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Thursday, January 11, 2018

Dieback of Mature Fan Tex Ash

Q. I was cleaning up the leaves from my Fan-Tex Ash tree and noticed that there was sap leaking from 4 different limbs of the tree.  Attached are some pictures.  The tree is about 18 years old.  Although the first picture shows a small number of leaves remaining, the tree has always has had a nice canopy of leaves including this past year.   The tree is in rock much, but it receives nutrients (24-8-16) from an in-line liquid fertilization system.

Readers Fan Tex ash tree

I did some on-line research and the sap could be caused by stress (not enough water) or some type of borer.  The tree receives about 30 gallons of water each time it is watered.  In the winter it is watered once a week, spring and fall twice a week, and in the summer 3 times a week.  Is it common for this tree to have borers or is this problem likely caused by insufficient water?

A. The amount of water it is receiving sounds about right or possibly a little bit on the light side. It is definitely not being over watered. Your frequency of application also sounds about right seasonally. If this tree is surrounded by rock mulch then the amount of water applied may not be enough.

Look at New Growth

Look at how much new growth occurs every year. At eighteen years of age the tree is in youthful maturity. The tree should be growing at least 8 to 12 inches minimum every year of new growth. If new growth is less than 8 inches every year then there is a problem.

You are right in several things. It could be damage from borers. It could also be from stress such as a lack of water.

Ash Decline Disease

Fan Tex ash is an Arizona ash. Arizona ash has a problem with ash decline disease. For this reason, I no longer recommend planting any of the Arizona ash trees including Fan Tex. The tops of the trees could have developed ash decline even though this look is not typical of ash decline.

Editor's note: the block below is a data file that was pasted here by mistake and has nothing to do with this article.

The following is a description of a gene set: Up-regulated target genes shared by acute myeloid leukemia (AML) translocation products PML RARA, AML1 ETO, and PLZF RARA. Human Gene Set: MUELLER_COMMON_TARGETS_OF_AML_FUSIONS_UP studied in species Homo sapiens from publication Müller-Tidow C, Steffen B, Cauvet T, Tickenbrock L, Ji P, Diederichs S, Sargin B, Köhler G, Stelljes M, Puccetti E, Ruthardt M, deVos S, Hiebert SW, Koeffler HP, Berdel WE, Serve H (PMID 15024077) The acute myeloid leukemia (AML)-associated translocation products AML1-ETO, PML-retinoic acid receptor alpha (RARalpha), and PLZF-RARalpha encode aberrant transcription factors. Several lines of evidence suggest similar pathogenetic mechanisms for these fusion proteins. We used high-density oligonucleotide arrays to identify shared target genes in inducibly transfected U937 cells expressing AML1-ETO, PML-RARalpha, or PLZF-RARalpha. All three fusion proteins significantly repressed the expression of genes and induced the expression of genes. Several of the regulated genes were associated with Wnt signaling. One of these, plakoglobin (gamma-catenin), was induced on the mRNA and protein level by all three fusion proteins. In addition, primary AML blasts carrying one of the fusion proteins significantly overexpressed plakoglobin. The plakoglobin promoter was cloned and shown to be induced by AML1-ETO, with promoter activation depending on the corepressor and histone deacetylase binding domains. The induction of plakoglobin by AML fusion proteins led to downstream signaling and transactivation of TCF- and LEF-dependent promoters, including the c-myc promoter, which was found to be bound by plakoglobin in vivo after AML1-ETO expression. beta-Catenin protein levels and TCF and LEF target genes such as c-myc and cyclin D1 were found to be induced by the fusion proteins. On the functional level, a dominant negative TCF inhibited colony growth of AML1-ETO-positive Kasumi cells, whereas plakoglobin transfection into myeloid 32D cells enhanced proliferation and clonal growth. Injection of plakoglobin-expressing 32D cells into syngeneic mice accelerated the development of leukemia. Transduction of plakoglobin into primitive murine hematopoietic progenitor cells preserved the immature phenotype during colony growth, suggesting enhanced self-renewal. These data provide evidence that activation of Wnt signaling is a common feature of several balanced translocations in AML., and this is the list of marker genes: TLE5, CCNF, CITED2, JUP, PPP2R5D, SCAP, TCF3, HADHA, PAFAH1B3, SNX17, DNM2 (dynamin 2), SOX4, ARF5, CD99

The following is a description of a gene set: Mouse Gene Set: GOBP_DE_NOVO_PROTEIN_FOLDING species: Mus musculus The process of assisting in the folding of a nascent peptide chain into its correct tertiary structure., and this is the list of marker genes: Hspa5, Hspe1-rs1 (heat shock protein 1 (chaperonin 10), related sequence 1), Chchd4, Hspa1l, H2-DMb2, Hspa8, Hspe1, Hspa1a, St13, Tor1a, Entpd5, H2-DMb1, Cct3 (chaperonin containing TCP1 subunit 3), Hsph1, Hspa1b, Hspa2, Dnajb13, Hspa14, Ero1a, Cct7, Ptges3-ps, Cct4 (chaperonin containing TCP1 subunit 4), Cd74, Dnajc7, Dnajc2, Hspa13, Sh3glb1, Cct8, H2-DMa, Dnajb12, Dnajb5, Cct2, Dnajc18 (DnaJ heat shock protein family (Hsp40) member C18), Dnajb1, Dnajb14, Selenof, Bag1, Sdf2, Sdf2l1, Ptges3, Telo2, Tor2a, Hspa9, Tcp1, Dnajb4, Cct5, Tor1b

Ash decline usually hits one or two branches at a time and causes dieback and slow growth and leaves scorching. It is also possible it has sooty canker disease. Borers are usually associated with sunburn of limbs lower in the canopy. If this tree were topped with a chainsaw it is possible that any of these three possibilities could be a problem.
Dieback of ash due to Ash Decline
A severe case of ash decline on Modesto ash
If this is ash decline disease, the tree is a goner and it will continue to slowly decline in coming years. I would recommend that it would be removed. If this is borers or sooty canker disease then some pruning might help it recover. If you decide to keep this tree, I would have a qualified arborist selectively remove the damaged parts of this tree. Certified arborists know how to prune trees and improve their ornamental value.

Fertilizer Injector

It is nice to know that these trees are getting part of what they need through an injection system that deliverables mineral fertilizers.

Rock Mulch

This is only a partial solution to successfully growing ornamental trees in desert soils. If these soils are covered in rock mulch then the soil is probably low in organic content. The organic content can be very important to ornamental trees growing in desert soils. Rock mulch causes desert soils to slowly become less and less organic over the years. Mineral fertilizers will not solve this problem. Either covering the soil with woodchip mulch that decomposes or continually adding compost to the soil will work. As this soil becomes more “mineralized” over time the tree may continually decline.

If the soil is covered in rock mulch, add compost to the top of the soil and water it in. You would do this once a year for the next three or four years but it is a slow soil improvement process. This is all hinged on whether you have rock mulch or not. The faster option is to make vertical holes with post hole diggers throughout the root area of the tree and backfill these vertical holes with compost. This gets the compost mixed into the soil much faster and produces faster results.

If this turns out to be borers than applications of systemic insecticides may be her only solution to the problem. In any case, someone needs to make a decision about what the problem is which determines the course of action.

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